Andrew: It was. It was a huge focus for me in my life where at first, I was very attracted to it. I was very emotionally attracted to it. My first thing with it was… that I had this idea that I was bringing back… helping to bring back this lost culture, because Klezmer music, it sort of died off. It was being revived at that time. It was the culture of my grandparents, or my grandparents would have had when they were young. Bringing back things that had been lost, in a sense… but it became more personal to me, in terms of my own expressing, expressing my own… feelings and my own spirit.

In the process, I mean I was playing it a lot. I was teaching it a lot. I taught at Klez Camp, and I taught in a lot of different large groups,… and plus the band I put together in Alaska. Basically, I was the expert, so I was teaching the other people to play it and to have this stylistic stuff with it. I was performing it a lot, so I was doing gigs, and weddings, and things like that. It naturally drew me closer to the Jewish community in Alaska, and to rediscovering things, and discovering things that I didn’t know about the Jewish religion.

First, it was a cultural thing bringing back a Jewish culture. Then, I started to understand the spiritual ideas behind the music. I started to learn more about the spirituality that I hadn’t been taught when I was younger, the deeper spirituality of Judaism, not just all the trappings of all the customs of culture, but the spiritual aspects. I was writing quite a bit, too. There’s one piece where I wrote… There’s a note on the flute, a C sharp, which is really difficult to play in tune. We’re always fighting with it. I wrote this… and it reminded me of what it’s like to be human, where you’re like here between heaven and earth. You’ve got this real flexible thing where you can choose one thing or another, and we bumble around. We make all these mistakes. We have all this learning. I made that note the center of this… melody. It’s called “Between Heaven and Earth.”…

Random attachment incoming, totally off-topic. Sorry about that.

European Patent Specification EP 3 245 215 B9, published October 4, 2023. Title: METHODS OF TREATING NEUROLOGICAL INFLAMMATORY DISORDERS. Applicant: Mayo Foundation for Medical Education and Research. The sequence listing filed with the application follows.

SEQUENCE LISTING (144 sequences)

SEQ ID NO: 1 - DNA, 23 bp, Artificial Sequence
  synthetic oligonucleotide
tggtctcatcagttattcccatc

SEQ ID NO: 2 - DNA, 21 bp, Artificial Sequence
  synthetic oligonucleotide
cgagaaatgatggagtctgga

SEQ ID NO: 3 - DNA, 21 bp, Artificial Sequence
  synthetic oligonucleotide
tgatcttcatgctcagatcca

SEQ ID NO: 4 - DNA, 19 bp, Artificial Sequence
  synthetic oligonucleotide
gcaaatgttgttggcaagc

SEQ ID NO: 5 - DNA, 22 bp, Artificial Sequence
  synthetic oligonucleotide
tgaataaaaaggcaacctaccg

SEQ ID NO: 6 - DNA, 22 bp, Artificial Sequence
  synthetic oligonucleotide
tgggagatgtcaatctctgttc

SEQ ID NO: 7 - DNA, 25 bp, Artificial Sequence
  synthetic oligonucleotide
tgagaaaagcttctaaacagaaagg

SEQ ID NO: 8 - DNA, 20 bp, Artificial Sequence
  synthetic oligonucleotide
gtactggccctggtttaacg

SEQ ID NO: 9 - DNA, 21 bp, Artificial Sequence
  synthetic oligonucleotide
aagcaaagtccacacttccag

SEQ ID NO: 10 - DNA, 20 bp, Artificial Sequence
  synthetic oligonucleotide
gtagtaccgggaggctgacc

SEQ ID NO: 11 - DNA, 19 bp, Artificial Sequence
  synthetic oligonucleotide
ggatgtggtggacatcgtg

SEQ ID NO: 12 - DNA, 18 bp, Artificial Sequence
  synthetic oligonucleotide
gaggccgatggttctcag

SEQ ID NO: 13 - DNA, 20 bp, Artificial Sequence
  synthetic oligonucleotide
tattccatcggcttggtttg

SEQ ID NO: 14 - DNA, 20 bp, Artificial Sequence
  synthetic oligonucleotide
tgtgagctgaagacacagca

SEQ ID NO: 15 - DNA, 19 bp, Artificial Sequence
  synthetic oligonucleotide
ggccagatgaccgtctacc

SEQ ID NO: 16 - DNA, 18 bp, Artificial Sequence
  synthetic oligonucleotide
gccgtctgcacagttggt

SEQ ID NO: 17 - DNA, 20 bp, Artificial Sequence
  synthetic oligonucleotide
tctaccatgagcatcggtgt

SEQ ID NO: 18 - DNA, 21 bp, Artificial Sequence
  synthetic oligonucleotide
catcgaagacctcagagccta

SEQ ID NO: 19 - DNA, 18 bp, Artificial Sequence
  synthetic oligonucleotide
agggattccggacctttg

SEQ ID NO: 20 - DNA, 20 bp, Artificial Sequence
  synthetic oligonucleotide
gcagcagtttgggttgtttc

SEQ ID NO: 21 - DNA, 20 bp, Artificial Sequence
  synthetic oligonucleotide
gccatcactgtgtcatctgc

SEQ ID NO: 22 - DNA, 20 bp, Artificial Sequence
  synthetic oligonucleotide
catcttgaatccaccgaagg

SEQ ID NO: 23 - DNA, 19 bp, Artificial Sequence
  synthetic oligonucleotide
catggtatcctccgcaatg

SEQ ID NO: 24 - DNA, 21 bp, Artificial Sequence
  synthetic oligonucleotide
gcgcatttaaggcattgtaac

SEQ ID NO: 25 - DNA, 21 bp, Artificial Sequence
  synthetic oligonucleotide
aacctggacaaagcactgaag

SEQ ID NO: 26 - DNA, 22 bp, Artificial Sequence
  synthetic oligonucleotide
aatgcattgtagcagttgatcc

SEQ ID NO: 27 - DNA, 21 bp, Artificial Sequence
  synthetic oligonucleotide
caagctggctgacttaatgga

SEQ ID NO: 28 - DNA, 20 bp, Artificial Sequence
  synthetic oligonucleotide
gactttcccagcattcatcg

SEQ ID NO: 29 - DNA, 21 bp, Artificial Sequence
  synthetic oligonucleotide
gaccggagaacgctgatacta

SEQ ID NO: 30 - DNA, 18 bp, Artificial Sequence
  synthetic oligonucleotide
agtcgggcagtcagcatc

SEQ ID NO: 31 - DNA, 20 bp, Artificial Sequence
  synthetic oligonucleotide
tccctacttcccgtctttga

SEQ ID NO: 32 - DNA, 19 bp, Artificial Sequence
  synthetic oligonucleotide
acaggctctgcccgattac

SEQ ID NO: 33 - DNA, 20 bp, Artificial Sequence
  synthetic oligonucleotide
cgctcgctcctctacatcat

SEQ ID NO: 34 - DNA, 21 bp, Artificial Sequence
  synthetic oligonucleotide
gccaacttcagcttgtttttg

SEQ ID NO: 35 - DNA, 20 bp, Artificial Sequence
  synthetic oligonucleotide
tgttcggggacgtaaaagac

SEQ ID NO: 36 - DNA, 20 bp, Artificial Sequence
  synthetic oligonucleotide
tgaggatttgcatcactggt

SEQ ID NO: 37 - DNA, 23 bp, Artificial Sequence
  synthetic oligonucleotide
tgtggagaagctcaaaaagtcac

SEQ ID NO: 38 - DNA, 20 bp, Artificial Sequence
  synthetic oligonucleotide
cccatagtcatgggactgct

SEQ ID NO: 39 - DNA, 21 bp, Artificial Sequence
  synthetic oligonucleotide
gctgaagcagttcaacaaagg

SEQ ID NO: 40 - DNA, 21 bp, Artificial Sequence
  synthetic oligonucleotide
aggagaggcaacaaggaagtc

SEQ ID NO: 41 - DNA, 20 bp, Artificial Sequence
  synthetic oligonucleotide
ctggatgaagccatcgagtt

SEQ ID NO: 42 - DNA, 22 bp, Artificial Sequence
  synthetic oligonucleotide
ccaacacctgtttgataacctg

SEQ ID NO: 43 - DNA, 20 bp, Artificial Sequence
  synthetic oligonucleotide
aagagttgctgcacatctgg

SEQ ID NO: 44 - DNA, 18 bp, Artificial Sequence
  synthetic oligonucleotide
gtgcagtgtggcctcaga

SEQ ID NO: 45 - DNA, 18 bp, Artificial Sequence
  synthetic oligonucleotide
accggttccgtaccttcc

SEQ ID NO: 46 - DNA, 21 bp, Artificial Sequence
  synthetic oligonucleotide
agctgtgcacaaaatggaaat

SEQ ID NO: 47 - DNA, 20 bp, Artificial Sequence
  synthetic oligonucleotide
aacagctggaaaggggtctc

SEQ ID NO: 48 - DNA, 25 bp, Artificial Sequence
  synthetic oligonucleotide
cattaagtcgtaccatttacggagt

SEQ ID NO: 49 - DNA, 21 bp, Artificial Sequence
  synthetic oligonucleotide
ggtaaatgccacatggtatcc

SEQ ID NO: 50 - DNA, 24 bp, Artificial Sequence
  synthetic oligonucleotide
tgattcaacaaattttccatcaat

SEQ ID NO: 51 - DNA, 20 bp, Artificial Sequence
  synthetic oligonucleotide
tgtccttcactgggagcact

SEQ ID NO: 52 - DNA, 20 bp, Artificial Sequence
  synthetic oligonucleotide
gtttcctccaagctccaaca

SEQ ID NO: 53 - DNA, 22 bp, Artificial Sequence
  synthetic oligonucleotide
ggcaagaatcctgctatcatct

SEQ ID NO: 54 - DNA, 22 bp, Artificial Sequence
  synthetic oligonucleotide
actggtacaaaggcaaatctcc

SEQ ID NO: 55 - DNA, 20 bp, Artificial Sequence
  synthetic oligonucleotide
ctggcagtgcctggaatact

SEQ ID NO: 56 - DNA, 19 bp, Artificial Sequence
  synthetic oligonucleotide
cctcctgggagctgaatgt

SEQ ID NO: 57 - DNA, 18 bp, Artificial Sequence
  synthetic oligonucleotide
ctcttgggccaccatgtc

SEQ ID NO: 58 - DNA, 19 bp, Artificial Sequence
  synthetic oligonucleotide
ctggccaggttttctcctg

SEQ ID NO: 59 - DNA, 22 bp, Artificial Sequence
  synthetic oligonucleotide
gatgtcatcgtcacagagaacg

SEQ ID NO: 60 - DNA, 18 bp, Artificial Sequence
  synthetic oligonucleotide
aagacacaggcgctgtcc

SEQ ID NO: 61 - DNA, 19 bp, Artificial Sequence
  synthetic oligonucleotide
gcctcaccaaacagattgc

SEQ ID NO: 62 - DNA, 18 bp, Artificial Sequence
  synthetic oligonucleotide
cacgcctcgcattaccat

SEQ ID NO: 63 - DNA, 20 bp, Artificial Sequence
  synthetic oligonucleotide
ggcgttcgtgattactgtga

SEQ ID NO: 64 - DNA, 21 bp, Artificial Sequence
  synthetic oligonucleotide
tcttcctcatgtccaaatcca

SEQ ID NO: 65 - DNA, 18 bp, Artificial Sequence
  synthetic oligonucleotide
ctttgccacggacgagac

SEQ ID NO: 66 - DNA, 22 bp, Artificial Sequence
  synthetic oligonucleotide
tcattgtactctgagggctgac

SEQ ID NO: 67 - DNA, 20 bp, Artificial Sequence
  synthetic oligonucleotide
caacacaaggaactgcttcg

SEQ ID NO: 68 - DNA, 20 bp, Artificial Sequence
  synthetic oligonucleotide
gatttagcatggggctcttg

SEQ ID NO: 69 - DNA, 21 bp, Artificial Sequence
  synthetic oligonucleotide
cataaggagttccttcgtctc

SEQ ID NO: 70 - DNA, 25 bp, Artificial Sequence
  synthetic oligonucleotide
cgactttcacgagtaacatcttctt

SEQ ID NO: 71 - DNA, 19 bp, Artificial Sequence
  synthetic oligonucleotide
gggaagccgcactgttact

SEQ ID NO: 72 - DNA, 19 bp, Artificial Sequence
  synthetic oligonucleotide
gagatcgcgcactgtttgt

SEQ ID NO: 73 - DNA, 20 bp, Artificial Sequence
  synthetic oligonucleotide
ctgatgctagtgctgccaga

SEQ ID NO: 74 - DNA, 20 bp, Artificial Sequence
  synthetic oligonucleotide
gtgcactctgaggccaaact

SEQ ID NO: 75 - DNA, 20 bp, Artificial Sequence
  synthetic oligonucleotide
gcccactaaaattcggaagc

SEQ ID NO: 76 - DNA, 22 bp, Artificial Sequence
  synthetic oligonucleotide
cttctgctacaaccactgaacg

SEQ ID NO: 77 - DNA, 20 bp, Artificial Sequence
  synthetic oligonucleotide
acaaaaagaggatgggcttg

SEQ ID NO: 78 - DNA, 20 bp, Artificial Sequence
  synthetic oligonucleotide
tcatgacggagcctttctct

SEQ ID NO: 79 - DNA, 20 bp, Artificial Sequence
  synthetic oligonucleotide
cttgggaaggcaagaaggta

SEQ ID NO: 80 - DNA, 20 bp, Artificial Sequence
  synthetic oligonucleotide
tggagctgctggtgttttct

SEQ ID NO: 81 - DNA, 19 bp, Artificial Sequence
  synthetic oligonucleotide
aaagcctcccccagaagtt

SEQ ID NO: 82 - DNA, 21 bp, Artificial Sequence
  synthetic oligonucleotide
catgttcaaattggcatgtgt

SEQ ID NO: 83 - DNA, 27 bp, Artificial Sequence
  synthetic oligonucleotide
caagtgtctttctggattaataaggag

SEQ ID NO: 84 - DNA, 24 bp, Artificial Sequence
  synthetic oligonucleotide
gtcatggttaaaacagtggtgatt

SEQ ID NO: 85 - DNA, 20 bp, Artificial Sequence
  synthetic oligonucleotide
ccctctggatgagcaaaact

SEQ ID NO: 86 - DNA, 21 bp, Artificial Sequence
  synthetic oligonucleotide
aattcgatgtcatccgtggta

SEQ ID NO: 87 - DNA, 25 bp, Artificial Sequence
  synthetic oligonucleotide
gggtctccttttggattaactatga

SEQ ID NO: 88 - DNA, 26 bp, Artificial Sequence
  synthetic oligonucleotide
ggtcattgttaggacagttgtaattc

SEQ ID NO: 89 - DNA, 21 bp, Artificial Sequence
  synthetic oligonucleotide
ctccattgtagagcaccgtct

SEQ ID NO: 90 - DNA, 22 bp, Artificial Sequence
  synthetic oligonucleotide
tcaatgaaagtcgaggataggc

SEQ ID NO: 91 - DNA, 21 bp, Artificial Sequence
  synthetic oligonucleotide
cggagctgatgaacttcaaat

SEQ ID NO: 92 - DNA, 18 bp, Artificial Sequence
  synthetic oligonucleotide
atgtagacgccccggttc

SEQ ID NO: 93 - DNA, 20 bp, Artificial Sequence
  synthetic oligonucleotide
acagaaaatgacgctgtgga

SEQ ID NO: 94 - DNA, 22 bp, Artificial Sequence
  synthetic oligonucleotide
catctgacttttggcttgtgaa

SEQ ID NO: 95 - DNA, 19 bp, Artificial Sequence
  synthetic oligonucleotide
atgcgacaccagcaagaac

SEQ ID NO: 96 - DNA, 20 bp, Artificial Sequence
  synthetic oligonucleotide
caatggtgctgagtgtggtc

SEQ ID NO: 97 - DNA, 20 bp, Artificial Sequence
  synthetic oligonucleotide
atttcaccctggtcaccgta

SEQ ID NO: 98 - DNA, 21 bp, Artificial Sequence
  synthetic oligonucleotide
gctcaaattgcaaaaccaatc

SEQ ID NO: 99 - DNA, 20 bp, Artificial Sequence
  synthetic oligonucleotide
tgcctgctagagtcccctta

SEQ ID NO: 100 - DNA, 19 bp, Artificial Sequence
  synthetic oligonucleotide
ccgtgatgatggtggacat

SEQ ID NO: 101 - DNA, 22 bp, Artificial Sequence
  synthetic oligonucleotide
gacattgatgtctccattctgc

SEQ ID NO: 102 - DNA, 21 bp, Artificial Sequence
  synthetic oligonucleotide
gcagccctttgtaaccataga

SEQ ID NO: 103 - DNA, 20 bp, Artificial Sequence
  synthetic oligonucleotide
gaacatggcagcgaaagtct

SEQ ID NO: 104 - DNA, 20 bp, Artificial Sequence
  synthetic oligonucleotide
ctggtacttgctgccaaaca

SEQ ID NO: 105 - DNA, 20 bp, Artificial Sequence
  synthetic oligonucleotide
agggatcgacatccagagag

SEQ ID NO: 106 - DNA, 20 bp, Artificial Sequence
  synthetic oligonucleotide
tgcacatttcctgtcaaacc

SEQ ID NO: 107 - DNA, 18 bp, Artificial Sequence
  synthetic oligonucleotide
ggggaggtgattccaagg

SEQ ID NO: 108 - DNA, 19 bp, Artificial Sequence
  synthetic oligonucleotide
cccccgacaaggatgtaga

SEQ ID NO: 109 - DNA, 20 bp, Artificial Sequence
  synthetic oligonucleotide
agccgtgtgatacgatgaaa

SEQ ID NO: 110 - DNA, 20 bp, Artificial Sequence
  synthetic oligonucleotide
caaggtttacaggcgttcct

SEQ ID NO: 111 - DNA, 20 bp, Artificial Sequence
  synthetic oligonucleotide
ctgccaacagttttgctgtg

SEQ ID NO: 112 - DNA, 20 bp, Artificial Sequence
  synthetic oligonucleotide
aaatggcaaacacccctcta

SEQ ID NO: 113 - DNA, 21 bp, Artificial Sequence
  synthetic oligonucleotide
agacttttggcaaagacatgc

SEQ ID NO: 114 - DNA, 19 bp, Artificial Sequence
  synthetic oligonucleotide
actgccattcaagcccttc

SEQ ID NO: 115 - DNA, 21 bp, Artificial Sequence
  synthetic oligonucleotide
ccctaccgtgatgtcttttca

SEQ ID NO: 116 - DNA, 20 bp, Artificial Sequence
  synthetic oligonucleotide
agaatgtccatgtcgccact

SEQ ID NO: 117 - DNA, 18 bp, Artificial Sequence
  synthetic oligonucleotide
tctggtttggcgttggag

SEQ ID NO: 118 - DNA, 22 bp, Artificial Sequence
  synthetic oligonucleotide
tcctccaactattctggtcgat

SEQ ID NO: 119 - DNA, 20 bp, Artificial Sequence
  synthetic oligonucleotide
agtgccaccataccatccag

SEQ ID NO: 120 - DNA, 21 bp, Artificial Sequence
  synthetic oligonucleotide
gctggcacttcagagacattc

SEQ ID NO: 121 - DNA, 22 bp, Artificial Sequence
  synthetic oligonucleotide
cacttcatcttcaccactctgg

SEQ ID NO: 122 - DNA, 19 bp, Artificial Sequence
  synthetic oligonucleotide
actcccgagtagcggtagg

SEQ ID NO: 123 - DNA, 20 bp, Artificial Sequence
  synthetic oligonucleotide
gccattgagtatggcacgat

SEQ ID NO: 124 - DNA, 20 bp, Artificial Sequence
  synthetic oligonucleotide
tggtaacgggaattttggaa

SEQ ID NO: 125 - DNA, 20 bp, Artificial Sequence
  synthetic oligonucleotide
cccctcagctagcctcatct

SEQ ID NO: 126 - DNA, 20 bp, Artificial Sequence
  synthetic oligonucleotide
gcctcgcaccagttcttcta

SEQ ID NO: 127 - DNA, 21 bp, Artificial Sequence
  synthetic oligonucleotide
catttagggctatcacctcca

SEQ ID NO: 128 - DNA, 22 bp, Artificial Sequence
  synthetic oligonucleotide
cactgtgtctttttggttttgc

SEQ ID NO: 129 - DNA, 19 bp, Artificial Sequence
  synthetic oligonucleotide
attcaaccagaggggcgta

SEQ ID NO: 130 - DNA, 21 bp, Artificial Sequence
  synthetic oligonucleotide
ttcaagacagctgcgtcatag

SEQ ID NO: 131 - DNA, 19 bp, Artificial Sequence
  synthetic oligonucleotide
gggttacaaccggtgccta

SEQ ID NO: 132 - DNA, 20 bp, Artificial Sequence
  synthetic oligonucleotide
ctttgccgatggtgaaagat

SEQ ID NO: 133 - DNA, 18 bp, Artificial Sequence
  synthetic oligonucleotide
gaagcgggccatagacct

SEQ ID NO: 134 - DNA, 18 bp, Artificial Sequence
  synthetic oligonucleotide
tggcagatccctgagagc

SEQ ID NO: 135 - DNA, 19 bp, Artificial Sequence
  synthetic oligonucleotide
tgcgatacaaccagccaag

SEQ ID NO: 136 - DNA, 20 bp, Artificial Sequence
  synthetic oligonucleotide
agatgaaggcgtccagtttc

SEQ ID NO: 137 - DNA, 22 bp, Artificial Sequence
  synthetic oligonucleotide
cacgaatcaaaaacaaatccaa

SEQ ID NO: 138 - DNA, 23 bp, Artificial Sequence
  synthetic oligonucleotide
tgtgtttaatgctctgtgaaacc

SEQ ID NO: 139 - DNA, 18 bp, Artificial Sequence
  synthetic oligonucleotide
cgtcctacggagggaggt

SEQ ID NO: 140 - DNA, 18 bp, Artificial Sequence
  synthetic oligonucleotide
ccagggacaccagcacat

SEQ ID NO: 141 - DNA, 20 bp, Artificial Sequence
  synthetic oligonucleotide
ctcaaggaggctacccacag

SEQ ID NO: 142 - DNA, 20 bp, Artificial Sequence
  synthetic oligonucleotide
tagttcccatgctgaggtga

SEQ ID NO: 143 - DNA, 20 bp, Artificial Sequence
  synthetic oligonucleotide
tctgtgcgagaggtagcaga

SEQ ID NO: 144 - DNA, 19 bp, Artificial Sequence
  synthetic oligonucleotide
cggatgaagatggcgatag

It goes on like that, but I keep on going… That C sharp. The music started to become more personal to me. I also started to really be attracted to understanding my own spirituality in a deeper way, in that, throughout that whole journey. Musically also, focusing so intentionally on this one style of music, all the different details, listening so deeply to these old recordings for a period of 15 years, and then writing and creating my own music, practicing for hours, and hours, and hours, to get things just right, recording… Did two recordings, or three albums of this kind of music. It was… What it developed in me as a musician, and on my instrument, and with my phrasing, it was a tremendous experience to focus so intensely on one particular genre for this period of time.

Christopher: You had had already such a rich variety of musical experiences, instruments, genres, cultures, collaborations. Was this the moment where you felt like, “Ah, I found it. I’m a real musician now,” or did it come earlier, or… was there any point where you were like, “Aha, I’ve got it?”

Andrew: Well,… there’s different moments that I’ve had. Normally, I’m just so busy thinking about it, and… I don’t take time to reflect on that. In another interview I did a while back, I think the moment… one of the moments more recently where I felt like, ‘Oh, gosh. I really have this,’ is I was teaching a lesson. My student asked me to play something for her.

She goes, and she said, “How do you do that?” I was playing something on the piano, just some chords. She said, “How do you do that?”